Ogle Builds 3D Printed Parts for Remote Controlled Sea Drone

Ogle Models & Prototypes helped revolutionize the way oceans are monitored for future weather reports when it developed a cutting-edge remote controlled drone which could be used at sea. Historically, recording data sourced from the sea is also how ocean mapping and marine biology studies are formed. Ogle was asked to create the intricate bow and tail fins for the unmanned surface vessel (USV), which needed to be precise so the model could be accurately tested.

Dave Bennion, Marketing and Sales Director at Ogle, said: “We understood the importance of accuracy on this project. There was no room for error because the parts we were asked to develop made up 30 per cent of the prototype. The material and production process also needed to guarantee that the final part would be non-porous which meant the model could be tested accurately. We are extremely proud to have been selected to produce these parts for the MOST Autonomous Vessels (AV), the leading innovator of autonomous drones. The company’s products have become so integral to research and understanding more about our oceans.”

Ogle used laser sintering (LS) which is one of the most accurate additive manufacturing processes available. It involves using a special laser which traces the required shape from a 3D CAD model across a compacted powder bed of material. The parts were then put through a vigorous process to ensure the quality of the surface finish was exact and water-proof.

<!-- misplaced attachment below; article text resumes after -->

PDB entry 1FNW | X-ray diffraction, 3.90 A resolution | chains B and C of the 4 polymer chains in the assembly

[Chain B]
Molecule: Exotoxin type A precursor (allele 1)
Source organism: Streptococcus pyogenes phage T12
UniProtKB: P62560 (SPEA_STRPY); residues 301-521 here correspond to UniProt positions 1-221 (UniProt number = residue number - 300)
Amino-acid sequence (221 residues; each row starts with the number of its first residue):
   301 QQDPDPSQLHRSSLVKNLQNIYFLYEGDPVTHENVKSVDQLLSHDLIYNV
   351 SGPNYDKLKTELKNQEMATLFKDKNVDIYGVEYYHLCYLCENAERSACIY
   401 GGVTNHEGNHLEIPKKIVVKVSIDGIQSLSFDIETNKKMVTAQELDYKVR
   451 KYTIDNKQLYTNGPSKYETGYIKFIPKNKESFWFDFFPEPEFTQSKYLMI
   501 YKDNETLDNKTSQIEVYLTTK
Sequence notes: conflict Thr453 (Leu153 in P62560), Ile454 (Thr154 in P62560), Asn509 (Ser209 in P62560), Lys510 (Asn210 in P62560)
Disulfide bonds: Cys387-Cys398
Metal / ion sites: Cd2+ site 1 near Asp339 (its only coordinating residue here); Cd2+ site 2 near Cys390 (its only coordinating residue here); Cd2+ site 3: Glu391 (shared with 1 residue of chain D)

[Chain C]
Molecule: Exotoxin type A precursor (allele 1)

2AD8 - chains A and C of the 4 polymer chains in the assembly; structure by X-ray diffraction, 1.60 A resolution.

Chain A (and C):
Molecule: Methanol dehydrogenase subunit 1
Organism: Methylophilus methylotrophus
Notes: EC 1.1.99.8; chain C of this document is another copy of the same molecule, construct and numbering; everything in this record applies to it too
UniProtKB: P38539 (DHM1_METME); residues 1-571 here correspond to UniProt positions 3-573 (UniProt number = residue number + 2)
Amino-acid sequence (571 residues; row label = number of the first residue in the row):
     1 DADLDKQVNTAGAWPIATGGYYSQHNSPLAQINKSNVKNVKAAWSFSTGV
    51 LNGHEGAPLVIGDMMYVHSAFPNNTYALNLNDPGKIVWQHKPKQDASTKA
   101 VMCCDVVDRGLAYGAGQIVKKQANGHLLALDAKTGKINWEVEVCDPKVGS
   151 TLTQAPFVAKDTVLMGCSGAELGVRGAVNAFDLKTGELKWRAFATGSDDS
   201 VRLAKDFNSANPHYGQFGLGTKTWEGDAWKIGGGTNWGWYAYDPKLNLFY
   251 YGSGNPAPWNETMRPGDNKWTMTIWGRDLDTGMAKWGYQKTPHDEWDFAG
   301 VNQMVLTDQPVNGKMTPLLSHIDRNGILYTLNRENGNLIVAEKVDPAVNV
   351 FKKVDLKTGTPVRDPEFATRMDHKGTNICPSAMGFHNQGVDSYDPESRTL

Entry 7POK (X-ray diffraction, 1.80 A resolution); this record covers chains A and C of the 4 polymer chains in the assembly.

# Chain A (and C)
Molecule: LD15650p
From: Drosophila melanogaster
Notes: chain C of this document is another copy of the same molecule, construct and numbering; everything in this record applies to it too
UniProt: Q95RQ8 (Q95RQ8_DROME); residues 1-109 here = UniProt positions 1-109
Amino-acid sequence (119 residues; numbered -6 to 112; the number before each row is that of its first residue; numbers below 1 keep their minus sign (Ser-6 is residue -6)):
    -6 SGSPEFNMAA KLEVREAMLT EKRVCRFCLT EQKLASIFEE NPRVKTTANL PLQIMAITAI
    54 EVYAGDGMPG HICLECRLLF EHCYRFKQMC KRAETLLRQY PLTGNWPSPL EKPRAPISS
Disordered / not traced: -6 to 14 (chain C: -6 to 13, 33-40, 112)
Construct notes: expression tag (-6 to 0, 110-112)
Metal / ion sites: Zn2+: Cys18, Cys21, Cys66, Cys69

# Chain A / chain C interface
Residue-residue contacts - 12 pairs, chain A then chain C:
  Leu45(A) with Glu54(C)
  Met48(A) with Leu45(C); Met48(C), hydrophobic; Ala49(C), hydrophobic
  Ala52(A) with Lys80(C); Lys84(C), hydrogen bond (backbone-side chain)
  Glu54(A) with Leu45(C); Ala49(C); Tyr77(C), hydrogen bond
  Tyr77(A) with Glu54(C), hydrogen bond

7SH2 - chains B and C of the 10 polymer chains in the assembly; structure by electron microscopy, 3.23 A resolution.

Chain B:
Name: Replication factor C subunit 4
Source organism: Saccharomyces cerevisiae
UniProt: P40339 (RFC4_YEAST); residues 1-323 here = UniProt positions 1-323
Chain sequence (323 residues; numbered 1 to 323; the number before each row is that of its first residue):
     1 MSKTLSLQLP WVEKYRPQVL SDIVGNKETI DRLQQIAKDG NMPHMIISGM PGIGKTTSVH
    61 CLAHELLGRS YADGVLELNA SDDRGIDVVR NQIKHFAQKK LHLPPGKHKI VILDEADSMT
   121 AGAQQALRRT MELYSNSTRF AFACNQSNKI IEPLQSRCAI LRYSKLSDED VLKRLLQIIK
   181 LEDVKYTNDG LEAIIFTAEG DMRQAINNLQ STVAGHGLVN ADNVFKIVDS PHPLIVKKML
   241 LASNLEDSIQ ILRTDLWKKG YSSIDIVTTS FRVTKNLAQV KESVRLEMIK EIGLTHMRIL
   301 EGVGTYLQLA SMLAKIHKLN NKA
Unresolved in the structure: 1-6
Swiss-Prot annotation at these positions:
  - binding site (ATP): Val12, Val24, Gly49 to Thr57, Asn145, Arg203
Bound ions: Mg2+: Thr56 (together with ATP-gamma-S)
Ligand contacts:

Dan Alldis, who is Design Manager at MOST AV, said: “We have previously worked with Ogle on a number of different projects, but this was the first larger job. Their price was competitive and the range of machines and tools they have is extremely impressive. They have led the way in 3D printing for years, building a very impressive portfolio. It made sense to work with the experienced team at Ogle for this project. We have an order going through for three more parts since the completion of the bow and tail fins, and would not hesitate to work with them on future projects.”

The AutoNaut has since completed a four-day trial from Plymouth, UK carrying met office sensors, which were used to test the viability of collecting forecasting data in a new and more cost-effective method. Experts now predict that within five years, swarms of these remote controlled vessels will be at sea for months at a time gathering data from around the globe. It is thought they will provide a priceless resource to many of the world’s research industries.

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